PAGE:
A cute little chipmunk shares the picnic area with me.
There is a four-mile hiking trail from the hatchery to the Green River, with spur trails to some pictographs and a nice waterfall.  However, the trail drops some 600 feet, meaning a tough climb on the return.  After walking less than a mile along the Jones Creek Trail, I knew my legs weren't up to it so soon after the arch hike.  So, I enjoyed the scenery along the spring-fed creek and the many birds I saw there.

Back in Jensen that evening, I went over to the Green River for the only decent sunset of the entire week I was there.
My last full day in Utah was the only chance to visit Fantasy Canyon, a place on my list since I learned of it shortly after my 2004 visit to this area.  About thirty miles from Jensen, this small area has some very unusual hoodoos created by erosion of the siltstone in an ancient lake bed.  Similar to the Bisti Wilderness, although only ten acres compared to 45,000 acres, the formations are a rather drab gray color.  I had been wanting to see it late in the day when a setting sun would lend a little color to the hoodoos.  Weather had prevented that timing, so now I went early in the day, hoping for a similar effect.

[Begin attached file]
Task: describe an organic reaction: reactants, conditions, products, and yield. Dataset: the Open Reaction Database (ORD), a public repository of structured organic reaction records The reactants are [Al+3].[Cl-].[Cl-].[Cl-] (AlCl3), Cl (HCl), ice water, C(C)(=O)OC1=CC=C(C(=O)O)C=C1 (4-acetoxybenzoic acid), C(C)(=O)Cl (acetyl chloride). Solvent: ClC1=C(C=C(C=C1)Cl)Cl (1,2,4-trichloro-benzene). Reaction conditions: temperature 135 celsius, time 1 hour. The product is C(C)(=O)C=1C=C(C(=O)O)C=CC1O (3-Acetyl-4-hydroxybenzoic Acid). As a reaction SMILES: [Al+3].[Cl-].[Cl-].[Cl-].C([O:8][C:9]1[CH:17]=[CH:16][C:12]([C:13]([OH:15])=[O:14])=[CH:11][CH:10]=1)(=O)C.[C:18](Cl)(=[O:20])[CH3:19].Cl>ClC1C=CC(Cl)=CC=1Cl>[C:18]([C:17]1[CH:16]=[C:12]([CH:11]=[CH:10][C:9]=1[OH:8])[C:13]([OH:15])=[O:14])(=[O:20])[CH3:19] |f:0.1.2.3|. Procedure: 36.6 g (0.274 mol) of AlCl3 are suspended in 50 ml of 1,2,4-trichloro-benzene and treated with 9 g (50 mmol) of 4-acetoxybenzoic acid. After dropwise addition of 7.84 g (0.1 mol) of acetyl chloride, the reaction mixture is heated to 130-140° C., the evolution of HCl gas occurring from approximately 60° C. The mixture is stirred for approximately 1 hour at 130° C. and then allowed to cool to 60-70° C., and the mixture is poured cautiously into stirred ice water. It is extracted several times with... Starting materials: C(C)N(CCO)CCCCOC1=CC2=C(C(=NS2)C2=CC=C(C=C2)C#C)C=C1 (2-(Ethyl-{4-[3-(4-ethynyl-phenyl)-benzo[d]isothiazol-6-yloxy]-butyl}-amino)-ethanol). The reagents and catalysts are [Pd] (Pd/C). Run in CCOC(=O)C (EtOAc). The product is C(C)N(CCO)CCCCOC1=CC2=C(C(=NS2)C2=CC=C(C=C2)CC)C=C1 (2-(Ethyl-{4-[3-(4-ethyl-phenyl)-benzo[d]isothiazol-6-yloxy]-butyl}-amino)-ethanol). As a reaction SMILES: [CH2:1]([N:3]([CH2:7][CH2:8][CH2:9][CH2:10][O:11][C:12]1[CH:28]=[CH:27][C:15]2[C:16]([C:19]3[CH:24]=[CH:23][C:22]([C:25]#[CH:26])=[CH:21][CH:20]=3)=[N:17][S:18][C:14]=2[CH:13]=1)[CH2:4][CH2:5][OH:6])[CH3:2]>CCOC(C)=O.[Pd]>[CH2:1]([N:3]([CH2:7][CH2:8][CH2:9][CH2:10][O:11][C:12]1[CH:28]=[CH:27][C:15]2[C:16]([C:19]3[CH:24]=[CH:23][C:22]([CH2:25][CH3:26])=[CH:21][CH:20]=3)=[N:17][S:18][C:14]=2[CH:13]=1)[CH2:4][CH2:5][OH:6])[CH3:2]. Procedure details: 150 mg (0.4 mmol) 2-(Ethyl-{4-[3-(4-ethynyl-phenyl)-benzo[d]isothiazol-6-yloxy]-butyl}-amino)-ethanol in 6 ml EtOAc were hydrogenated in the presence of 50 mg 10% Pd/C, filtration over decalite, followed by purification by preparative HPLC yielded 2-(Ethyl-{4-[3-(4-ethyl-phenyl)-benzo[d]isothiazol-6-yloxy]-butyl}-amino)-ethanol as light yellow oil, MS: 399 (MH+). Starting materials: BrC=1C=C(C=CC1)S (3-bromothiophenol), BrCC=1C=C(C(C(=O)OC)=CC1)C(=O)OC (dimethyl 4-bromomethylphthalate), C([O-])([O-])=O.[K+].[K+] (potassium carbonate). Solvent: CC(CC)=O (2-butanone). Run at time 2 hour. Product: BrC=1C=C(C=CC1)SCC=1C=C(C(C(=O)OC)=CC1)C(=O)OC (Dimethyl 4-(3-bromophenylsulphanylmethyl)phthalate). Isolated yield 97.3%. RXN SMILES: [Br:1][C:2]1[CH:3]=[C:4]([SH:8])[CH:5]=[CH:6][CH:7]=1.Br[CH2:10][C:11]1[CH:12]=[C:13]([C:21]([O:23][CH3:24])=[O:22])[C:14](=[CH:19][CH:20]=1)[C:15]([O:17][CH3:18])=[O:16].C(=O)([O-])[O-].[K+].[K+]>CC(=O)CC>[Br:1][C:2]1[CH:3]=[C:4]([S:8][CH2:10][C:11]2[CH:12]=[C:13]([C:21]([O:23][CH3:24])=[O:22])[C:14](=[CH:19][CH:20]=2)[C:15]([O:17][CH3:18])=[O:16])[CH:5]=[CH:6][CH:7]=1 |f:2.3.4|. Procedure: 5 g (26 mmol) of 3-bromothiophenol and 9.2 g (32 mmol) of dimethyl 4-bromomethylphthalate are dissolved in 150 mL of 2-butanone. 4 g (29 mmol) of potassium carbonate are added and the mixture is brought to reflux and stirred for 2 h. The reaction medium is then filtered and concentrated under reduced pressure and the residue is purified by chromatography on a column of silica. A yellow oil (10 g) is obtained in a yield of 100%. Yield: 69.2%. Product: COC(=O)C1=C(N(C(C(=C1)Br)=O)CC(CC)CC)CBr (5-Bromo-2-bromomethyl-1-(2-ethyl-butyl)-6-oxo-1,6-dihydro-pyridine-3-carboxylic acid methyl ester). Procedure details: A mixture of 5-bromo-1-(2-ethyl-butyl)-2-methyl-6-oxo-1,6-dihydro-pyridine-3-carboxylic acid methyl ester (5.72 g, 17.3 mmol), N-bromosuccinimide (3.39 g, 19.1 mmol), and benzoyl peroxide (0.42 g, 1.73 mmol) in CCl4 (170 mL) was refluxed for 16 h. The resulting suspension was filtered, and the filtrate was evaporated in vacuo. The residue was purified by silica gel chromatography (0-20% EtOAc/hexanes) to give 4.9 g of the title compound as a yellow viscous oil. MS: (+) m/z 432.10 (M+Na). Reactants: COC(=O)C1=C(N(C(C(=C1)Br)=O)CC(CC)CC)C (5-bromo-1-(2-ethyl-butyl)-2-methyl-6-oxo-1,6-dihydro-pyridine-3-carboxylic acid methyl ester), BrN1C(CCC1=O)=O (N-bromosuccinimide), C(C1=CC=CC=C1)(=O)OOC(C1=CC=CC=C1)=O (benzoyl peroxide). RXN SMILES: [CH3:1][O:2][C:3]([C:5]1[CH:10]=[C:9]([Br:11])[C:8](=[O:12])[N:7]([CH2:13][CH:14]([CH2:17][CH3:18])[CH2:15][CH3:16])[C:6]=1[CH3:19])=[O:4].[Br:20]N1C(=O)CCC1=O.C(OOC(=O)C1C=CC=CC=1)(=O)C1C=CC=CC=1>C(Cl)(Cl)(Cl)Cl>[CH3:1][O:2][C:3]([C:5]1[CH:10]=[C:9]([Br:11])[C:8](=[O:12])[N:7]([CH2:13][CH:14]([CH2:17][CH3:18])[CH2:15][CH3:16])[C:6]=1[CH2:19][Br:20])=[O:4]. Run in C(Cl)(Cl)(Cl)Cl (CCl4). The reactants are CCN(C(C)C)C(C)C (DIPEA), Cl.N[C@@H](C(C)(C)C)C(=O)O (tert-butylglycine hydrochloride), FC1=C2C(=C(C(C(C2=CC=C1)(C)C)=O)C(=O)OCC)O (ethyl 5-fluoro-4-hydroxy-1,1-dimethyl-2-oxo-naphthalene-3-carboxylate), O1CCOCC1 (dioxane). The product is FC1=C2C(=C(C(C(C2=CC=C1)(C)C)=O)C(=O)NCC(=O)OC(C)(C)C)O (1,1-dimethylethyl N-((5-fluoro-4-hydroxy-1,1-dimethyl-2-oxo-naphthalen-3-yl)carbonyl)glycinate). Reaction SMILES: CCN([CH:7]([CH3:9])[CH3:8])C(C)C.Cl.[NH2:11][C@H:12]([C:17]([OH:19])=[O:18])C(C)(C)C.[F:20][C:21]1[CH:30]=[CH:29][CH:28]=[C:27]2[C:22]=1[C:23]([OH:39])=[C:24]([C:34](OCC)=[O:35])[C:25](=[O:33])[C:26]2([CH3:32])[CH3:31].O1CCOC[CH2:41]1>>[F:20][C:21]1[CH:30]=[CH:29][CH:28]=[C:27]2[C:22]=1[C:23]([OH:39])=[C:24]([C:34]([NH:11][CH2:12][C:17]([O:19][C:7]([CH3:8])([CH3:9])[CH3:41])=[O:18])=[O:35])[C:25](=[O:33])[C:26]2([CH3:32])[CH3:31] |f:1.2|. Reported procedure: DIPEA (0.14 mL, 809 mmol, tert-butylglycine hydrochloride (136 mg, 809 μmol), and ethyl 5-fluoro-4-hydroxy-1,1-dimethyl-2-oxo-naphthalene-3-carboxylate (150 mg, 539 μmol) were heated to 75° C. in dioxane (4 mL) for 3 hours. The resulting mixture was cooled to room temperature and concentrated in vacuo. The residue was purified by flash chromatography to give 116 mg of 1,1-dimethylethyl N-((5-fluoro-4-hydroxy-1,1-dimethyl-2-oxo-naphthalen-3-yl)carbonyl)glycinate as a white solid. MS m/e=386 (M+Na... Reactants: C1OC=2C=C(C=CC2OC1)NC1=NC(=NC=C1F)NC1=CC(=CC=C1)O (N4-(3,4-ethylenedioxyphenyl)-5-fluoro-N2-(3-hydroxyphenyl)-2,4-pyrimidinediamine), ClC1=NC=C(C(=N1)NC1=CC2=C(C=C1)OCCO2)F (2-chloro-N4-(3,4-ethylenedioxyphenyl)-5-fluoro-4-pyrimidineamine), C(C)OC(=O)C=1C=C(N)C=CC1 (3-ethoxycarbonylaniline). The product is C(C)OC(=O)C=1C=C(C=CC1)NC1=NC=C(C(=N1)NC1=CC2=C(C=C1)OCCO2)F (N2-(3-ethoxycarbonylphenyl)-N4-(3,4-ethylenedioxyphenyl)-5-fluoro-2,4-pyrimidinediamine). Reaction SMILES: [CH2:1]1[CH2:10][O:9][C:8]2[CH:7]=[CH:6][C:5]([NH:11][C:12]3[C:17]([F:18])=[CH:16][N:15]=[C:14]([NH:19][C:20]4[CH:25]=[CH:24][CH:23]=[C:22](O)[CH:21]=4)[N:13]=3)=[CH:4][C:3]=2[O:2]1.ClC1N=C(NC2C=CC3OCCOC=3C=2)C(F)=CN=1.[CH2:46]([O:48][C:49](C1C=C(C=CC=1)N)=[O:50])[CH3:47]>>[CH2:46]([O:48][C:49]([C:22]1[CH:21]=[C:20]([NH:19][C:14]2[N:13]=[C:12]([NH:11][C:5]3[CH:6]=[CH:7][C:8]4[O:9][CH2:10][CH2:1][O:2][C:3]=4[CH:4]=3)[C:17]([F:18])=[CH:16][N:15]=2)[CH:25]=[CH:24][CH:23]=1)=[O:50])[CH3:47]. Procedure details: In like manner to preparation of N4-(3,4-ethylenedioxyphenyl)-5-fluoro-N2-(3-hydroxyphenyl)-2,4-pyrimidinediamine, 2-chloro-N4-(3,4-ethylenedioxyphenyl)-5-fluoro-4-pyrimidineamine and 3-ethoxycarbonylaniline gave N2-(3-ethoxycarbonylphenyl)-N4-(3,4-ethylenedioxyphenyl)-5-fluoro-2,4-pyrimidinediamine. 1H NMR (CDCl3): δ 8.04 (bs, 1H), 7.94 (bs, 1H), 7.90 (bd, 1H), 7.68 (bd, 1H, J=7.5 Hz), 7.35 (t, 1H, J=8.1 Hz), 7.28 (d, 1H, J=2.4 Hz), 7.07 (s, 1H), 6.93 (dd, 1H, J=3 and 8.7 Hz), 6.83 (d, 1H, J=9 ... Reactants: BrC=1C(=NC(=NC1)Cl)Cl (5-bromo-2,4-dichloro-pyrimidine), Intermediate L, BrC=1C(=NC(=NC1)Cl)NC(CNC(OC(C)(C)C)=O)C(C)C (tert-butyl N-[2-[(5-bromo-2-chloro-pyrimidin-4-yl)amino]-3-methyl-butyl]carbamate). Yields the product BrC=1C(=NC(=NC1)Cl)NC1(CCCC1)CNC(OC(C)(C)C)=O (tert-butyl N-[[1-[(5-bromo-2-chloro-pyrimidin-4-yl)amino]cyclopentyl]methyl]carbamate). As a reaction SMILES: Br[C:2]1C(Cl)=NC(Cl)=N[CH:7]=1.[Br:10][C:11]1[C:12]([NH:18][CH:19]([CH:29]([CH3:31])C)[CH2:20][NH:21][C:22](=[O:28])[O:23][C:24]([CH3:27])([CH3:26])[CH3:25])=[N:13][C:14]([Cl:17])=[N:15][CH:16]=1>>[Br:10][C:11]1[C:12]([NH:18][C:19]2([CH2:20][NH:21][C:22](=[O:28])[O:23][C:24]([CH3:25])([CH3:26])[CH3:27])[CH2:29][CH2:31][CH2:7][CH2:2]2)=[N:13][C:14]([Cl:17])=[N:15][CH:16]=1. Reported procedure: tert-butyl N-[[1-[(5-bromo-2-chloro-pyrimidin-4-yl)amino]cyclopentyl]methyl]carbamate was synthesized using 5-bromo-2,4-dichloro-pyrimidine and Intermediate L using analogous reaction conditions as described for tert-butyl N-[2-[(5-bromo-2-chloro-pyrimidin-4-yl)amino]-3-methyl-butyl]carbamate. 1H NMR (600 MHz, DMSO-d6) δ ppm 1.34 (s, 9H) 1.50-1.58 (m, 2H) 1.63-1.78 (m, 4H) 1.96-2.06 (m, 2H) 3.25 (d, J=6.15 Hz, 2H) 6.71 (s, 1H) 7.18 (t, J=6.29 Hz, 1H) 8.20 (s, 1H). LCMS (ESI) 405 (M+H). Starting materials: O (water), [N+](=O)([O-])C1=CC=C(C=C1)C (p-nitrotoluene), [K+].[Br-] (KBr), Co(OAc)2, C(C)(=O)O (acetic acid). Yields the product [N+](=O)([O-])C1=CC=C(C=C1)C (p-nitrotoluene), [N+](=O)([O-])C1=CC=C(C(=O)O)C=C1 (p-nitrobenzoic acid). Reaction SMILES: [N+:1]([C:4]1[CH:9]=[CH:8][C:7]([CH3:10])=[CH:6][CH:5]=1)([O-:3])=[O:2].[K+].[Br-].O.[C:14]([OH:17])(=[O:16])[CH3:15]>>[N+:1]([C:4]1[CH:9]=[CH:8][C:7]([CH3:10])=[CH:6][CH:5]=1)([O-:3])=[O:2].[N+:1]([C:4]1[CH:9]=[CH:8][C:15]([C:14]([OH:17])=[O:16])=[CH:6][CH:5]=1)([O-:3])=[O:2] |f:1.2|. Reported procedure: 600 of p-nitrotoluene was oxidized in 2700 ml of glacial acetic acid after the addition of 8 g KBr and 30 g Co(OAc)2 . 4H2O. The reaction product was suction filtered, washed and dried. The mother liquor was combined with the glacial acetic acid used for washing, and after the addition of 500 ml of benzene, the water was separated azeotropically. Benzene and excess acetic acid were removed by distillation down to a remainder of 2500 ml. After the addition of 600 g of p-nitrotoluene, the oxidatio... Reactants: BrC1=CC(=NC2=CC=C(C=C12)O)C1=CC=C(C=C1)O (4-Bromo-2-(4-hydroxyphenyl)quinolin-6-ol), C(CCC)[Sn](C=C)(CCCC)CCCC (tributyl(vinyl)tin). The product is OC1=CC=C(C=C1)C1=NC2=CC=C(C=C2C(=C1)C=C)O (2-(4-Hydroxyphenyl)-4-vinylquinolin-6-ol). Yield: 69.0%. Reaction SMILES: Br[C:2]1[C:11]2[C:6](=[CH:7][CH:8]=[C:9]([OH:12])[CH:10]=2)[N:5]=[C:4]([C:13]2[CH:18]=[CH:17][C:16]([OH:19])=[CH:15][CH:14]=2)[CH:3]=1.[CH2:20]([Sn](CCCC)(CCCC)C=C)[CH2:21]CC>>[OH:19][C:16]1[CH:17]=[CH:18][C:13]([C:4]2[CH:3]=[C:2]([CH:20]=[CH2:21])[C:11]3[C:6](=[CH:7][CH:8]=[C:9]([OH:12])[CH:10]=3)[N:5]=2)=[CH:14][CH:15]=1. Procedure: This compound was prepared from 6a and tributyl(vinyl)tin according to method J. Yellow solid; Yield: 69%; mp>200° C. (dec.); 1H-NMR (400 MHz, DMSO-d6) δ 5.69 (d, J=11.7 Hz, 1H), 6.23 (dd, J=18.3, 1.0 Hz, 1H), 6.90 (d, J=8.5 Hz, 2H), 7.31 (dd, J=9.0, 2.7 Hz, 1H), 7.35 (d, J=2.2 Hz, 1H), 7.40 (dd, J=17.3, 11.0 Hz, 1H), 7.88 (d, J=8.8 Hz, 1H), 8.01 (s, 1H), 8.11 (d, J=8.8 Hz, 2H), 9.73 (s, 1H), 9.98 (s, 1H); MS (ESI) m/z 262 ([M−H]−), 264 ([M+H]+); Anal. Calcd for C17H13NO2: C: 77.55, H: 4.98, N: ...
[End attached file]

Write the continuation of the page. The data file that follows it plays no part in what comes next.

The canyon is in the middle of oil field operations, but no wells have been drilled close enough to disturb the beauty of the place.  I suppose BLM has avoided granting permits for that area.  People often associate the formations with familiar objects, giving them names like the Camel, the Flying Witch, etc.  I'm not sure I see the point, since everyone interprets them differently and they will soon change as more erosion occurs.  The most famous formation, called the Teapot, collapsed a few years ago.  We don't know if the inevitable erosion did the deed, or if human hands were involved.